Following an agreement made in Washington, Australia will have nuclear-powered submarines at the “earliest possible date”.

Defence Secretary Austin joined Australia’s Richard Marles and the UK’s Ben Wallace at the Pentagon. The leaders discussed key challenges and opportunities confronting the world right now.

High on the agenda was the contentious Indo-Pacific region, in response to “ongoing Chinese aggression”.

The meeting comes as Australia looks to move away from its conventional Collins-class subs and invest in nuclear-powered vessels.

The U.S. reaffirming its commitment to ensure its pacific partner will acquire this capability at the earliest possible date.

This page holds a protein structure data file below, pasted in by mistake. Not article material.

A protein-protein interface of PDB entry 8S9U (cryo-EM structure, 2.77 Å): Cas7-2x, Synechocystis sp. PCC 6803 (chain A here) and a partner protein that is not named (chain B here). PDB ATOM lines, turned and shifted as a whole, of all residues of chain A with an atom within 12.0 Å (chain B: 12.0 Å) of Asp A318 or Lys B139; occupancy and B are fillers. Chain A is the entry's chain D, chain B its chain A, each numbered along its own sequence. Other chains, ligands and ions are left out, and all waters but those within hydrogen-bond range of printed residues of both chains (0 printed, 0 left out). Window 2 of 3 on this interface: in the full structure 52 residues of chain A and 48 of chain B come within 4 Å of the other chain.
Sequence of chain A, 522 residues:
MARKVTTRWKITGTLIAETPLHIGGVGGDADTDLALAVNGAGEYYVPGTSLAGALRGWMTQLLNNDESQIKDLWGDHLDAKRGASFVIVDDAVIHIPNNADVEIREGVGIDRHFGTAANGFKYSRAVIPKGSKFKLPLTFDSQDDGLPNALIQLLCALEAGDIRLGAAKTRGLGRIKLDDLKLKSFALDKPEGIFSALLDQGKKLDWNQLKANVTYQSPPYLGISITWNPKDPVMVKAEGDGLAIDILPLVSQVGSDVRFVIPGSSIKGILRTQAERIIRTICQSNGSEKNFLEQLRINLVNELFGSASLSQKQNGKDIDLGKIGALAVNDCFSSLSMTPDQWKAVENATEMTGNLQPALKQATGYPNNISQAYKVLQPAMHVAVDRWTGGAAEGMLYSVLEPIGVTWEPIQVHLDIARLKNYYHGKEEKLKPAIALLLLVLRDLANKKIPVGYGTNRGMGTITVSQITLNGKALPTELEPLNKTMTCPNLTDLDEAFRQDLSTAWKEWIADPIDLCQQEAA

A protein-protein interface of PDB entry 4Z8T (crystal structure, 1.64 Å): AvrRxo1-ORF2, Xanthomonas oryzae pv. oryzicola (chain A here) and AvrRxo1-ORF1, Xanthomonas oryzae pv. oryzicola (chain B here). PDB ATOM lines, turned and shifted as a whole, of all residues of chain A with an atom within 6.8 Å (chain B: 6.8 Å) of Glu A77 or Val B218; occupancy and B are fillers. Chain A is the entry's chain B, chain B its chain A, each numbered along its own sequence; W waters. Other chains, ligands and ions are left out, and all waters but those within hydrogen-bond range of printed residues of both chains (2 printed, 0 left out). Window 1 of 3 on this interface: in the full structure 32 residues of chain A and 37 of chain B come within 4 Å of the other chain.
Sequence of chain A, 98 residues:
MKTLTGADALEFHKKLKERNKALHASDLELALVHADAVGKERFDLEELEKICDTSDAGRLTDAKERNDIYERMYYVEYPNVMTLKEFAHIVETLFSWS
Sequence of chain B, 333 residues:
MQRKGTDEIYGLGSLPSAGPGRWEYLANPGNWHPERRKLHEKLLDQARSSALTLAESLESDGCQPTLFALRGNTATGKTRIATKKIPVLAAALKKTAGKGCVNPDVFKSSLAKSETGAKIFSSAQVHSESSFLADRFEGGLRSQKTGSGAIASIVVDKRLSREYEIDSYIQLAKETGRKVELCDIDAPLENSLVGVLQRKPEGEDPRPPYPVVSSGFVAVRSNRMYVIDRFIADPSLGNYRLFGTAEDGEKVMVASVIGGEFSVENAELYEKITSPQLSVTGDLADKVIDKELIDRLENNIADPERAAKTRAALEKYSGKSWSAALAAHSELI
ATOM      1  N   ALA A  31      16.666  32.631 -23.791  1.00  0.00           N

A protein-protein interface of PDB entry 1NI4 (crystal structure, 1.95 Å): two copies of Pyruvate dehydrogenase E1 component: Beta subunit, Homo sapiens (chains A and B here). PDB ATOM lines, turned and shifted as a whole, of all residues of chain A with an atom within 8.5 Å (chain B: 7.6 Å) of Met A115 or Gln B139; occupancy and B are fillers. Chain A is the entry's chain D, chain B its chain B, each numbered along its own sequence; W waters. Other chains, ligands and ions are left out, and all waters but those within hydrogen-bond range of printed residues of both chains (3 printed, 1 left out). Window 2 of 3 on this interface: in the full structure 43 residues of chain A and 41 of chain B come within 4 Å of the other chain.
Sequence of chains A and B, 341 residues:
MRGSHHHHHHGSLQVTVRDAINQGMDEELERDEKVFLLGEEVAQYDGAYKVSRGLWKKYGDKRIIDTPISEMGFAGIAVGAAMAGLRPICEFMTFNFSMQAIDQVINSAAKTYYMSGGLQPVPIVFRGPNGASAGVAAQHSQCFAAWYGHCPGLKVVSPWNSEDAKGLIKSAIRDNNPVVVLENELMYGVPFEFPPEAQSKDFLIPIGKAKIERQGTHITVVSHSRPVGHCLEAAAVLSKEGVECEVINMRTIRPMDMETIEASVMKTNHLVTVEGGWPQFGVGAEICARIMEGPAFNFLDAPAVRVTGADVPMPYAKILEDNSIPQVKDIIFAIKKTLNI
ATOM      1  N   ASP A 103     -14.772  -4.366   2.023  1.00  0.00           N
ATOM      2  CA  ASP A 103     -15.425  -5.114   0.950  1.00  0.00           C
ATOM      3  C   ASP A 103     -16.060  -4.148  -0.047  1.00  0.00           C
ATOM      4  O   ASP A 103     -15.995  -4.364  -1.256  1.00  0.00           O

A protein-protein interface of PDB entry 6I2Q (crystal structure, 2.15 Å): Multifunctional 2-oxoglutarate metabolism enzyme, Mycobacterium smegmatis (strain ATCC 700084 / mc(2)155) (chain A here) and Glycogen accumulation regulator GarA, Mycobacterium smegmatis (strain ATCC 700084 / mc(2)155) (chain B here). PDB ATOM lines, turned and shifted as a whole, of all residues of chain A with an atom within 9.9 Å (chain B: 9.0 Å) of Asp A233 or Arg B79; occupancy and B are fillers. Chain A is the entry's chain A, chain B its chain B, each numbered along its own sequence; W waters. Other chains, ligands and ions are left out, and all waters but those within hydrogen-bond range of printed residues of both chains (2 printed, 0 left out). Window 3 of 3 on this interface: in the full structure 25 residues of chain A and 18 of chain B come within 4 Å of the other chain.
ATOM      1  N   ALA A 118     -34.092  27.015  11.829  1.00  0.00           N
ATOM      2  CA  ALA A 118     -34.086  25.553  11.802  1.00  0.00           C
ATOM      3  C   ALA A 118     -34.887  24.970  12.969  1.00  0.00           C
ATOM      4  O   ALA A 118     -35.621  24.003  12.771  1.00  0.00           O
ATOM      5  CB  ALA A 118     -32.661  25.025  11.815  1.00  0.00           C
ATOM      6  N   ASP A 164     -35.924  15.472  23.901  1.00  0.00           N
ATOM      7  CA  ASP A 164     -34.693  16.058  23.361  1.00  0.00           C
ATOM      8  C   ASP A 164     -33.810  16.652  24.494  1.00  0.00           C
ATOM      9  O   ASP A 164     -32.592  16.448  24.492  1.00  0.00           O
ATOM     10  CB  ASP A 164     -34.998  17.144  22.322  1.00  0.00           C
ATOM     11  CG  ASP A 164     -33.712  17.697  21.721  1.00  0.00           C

Australia’s Deputy PM and Defence Minister Richard Marles says the submarines are “central” to advancing the military capabilities of the alliance.

“There is an enormous sense of shared mission and momentum across all three countries, in having Australia acquire a nuclear powered submarine,” Marles said.

“The significance of that step shouldn’t be lost on people. There’s only been one occasion where a country has shared that capability with another. That was the United States with the United Kingdom a long time ago.”

But while we’ve heard the meetings went well, leaders are remaining tight-lipped about the exact details and any deals that have been made.

AUKUS has set a target of March 2023 to figure out a plan for Australia to acquire the nuclear subs.

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Arrests made in Germany over a suspicious plan

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Well arrests have been made in Germany over suspicious activity to overthrow the nation’s government.